We compared antibiotic prescribing to older people in different settings to inform antibiotic stewardship interventions. We used data linkage to stratify individuals aged 65 years and over in Northern Ireland, 1st January 2012–31st December 2013, by residence: community dwelling, care home dwelling or ‘transitioned’ if admitted to a care home. The odds of being prescribed an antibiotic by residence were analysed using logistic regression, adjusting for patient demographics and selected medication use (proxy for co-morbidities). Trends in monthly antibiotic prescribing were examined in the 6 months pre- and post-admission to the care home. The odds of being prescribed at least one antibiotic were twofold higher in care homes compared with community dwellers (adjusted odds ratio 2.05, 95% CI 1.93–2.17). There was a proportionate increase of 51.5% in the percentage prescribed an antibiotic on admission, with a monthly average of 23% receiving an antibiotic in the 6 months post admission. While clinical need likely accounts for some of the observed antibiotic prescribing in care homes we cannot rule out more liberal prescribing, given the twofold difference between care home residents and their community dwelling peers having accounted for co-morbidities. The appropriateness of antibiotic prescribing in the care home setting should be examined.
Tools applied at the point of care can provide valuable prognostic information for practitioners. In this one-year, prospective observational study, we examined the association of the short performance physical battery (SPPB) and one-year emergency department (ED) visits and hospitalizations. Overall, 191 new referrals attending an outpatient geriatric clinic in Hamilton, Ontario, were approached, and 120 were enrolled. SPPB and other assessments were completed during the routine clinical visit. ED visits and hospitalizations within one year of the baseline assessment were abstracted from electronic medical records. Logistic regression analyses were used to determine ED visits and hospitalization predictors. The mean SPPB score in the study cohort (mean age 80.6, SD 6.3 years; 53% female) was 6.3 (SD 3.2). SPPB score was associated with a one-year ED visit (OR = 0.90 [0.78–1.03]) and hospitalization (OR = 0.84 [0.72–0.97]) after adjusting for age, sex, and co-morbidities.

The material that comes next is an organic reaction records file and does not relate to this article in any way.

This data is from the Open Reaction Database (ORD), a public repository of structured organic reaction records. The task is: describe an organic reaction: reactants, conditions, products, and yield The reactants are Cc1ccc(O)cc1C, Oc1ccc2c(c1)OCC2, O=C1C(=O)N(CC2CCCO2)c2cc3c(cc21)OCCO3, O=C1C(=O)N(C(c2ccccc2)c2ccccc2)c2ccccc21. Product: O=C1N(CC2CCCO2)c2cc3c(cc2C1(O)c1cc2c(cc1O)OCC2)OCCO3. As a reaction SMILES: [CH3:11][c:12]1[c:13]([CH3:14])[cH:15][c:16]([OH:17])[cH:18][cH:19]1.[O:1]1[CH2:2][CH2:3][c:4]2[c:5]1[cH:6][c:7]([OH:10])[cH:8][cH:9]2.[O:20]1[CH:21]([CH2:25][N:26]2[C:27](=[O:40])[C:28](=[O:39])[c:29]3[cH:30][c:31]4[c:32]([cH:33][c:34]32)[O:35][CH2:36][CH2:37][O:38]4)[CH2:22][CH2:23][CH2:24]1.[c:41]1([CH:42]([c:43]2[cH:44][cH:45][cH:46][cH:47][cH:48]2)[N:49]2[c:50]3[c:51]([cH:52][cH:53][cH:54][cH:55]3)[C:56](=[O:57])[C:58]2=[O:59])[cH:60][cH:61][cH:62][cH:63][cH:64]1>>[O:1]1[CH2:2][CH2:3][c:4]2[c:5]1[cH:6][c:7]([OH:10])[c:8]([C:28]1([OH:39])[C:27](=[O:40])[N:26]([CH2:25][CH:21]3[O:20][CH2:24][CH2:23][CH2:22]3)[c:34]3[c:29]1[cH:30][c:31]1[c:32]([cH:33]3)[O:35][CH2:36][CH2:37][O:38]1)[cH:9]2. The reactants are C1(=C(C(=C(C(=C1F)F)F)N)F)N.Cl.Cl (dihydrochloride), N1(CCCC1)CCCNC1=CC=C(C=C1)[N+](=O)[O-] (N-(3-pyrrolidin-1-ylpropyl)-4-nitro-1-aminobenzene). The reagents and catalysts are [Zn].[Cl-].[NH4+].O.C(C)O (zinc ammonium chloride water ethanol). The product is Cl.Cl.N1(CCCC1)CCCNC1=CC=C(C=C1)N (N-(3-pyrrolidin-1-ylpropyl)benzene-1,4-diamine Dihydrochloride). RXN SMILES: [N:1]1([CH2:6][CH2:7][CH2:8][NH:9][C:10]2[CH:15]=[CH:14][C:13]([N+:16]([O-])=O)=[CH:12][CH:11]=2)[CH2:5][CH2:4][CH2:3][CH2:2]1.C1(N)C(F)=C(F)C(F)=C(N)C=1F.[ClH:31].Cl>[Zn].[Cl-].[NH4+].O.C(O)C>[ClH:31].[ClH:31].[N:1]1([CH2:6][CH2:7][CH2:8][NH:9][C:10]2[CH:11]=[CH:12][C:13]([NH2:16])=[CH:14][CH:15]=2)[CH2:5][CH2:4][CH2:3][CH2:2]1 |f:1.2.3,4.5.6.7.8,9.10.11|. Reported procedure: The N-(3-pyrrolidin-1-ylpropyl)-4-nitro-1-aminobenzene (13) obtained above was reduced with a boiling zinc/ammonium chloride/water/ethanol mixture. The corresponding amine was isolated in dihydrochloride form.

A good deal has been said, and much of it negative, about the influence of Neoplatonism on the work of Torquato Tasso. Tasso's early biographer Serassi believed that it was at best a juvenile interest which gave place to a mature Aristotelianism, and this view survived into the early-twentieth-century study by Donadoni, along with the accusation that Tasso managed to platonize ‘senza sentire la forza del pensiero platonico’. More recently, B. T. Sozzi reexamined Tasso's Dialogues and works of literary criticism, and came to the conclusion that Tasso's interest in Neoplatonism was neither superficial nor transient, and became if anything more explicit in the later works; for Sozzi, however, Tasso's Neoplatonism is primarily a matter of temperament, a ‘segreta predilezione’ for the magical and the mystical, which has to fight for survival with the more rigorous structures of Aristotelian critical principles.